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Introduction to Canadian Media Theorists:

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Introduction to Canadian Media Theorists:

Tricksters on the Margins


A Canada of light (Coach House, 1993) is a passionate
meditation on Canada as a "communication state." In it, author B.W.
Powe argues for an inclusive and accommodating vision of the "discontinuous"
Canadian identity:



I believe that Canada has a hermetic past: its meanings are
concealed in private whisperings and interrupted signals, in insoluble
arguments about unity and misread messages, and in quiet resistances
to the pressures to join into one supreme political system. I suggest
that Canada has a discontinuous character. I mean that without a single
purpose or predetermined historic goal--no violent creation and imposition
of a political myth or ideology--Canadians have lived with, invited
and responded to many stories, moods and visions, and many different
kinds of people. (68-9)


Central to Powe's vision of the discontinuous national character is
a recognition of our complex reliance on communication technologies--"The
only way we can live in this country is through advanced technologies
of communication." And we are thus forced to live with the paradox that
"these technologies do not solidify individual identity...Electricity
scatters individual memory, conjuring ghosts and simulations." Communications
technologies have forced--and allowed--us to accept this paradox into
our national consciousness:


...electronic technologies spur and excite questions, allow
for multiple points of view, add to the strange feeling of fusion with
world events and confusion about significance and intent. Communications
technologies threaten us, summon us, immerse us: they appear to be capable
of dehumanizing our lives and of enhancing our awareness, sending out
images and reflections of ourselves everywhere. (67-8)

Powe thus takes his place within a tradition of Canadian media theorists
who have articulated an evolving theory of communications and media
which addresses not only the Canadian national character, but more significantly,
also the role of the global citizen living in a media-saturated culture.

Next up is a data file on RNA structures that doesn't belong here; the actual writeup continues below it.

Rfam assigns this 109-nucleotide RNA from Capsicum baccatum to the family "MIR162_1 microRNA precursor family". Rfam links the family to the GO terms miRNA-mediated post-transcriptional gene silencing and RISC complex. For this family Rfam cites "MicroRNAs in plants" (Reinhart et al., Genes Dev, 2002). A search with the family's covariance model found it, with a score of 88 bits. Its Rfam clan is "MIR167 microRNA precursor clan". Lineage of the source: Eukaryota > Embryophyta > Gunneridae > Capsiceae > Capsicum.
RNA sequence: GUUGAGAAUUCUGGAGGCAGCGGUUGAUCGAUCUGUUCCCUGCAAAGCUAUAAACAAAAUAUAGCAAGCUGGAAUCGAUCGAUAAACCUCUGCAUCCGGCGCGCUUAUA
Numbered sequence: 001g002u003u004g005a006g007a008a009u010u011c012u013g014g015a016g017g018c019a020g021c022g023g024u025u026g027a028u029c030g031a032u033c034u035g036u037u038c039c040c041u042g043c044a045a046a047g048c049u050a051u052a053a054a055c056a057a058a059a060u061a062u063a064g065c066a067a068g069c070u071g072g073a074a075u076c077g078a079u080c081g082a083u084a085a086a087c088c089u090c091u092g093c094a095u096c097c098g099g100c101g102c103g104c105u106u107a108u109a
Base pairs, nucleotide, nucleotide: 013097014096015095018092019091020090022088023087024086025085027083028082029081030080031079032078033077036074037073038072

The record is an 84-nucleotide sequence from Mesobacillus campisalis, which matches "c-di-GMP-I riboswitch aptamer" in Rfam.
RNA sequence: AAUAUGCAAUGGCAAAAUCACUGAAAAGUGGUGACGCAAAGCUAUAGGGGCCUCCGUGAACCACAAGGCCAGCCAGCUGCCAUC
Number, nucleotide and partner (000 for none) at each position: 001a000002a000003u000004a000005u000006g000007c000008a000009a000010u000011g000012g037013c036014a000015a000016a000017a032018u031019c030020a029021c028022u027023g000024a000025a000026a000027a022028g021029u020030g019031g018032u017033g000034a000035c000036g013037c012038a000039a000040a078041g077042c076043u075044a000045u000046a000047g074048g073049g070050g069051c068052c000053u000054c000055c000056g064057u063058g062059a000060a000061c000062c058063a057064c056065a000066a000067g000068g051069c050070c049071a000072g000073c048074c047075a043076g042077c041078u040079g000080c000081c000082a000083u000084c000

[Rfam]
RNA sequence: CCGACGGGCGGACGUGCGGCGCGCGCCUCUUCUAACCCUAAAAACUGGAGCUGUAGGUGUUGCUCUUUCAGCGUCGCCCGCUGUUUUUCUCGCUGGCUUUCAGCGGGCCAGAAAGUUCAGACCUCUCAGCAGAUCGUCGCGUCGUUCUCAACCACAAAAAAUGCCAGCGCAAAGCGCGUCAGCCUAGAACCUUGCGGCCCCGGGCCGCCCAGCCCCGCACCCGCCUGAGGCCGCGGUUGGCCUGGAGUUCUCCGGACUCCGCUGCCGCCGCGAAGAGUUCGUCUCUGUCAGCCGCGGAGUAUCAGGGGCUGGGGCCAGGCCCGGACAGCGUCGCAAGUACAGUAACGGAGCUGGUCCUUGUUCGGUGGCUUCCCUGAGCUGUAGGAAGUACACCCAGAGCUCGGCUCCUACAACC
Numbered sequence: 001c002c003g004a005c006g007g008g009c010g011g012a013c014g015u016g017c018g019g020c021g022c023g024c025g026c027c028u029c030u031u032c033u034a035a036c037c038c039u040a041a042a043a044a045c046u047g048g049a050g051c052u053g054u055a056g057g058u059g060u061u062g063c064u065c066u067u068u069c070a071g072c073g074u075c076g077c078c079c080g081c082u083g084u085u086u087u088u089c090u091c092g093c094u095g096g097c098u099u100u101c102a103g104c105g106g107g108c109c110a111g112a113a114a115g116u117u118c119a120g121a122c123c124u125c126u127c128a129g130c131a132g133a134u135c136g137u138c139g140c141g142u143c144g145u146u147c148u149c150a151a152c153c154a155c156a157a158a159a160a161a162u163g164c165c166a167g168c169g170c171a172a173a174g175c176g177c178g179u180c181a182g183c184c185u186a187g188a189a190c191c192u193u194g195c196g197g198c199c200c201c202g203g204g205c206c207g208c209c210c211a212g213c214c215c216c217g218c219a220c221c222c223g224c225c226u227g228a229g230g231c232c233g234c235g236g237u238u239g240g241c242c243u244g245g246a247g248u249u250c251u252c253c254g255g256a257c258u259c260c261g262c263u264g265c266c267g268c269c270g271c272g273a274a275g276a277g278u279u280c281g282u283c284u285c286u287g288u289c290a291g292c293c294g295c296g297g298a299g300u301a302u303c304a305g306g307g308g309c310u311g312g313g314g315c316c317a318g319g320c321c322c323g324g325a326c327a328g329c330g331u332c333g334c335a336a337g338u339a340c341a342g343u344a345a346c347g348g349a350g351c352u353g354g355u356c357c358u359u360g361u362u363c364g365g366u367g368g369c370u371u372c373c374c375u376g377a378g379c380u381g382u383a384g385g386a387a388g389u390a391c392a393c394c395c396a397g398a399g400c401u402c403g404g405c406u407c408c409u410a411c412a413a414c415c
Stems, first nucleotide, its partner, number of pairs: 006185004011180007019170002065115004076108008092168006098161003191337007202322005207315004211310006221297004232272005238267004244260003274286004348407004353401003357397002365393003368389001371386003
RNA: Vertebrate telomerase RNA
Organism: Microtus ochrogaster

This Canadian media tradition is often seen to originate with the work
of Harold Adams Innis, a political economist who spent most of his career
at the University of Toronto. Innis was keenly aware of Canada's position
as a former British colony, and as a struggling "dominion" on the northern
border of the United States. From his earlier work on the fur trade,
the cod fisheries, the dairy and pulp industries, he developed his "staples
thesis" of political economy before turning his attention to the role
of communications technologies in the formation of empire. It is significant
to the future of Canadian media theory that Innis' attention turned
from primary resources to communications technologies, from the content
of trade to the medium of empire building. In Empire and Communications

(1950) and The Bias of Communication (1951), Innis
reviewed the history of communications technology from the Egyptians
to the National Socialists. He paid special attention in these works
to the pivotal role played by nations on the margins or borders of stronger
empires. The Bias of Communication is filled with observations
such as the following on the effect of the Counter-Reformation on printing
and the supply of paper:


Supression of printing in response to ecclesiastical demands
was accompanied by an interest in the increased production and export
of paper by the state. As a result of this conflict between restriction
of consumption and increase of production and exports, cheaper supplies
were available in the Netherlands, Geneva, and countries in which printing
remained free. From these marginal areas printed material was smuggled
back into France. Freedom of the press in marginal free countries was
supported by repression in France. (26)

Innis was particularly adept at tracing complex connections between
seemingly unrelated communications developments: repression of printing
in France promoted a publishing boom in surrounding nations, with the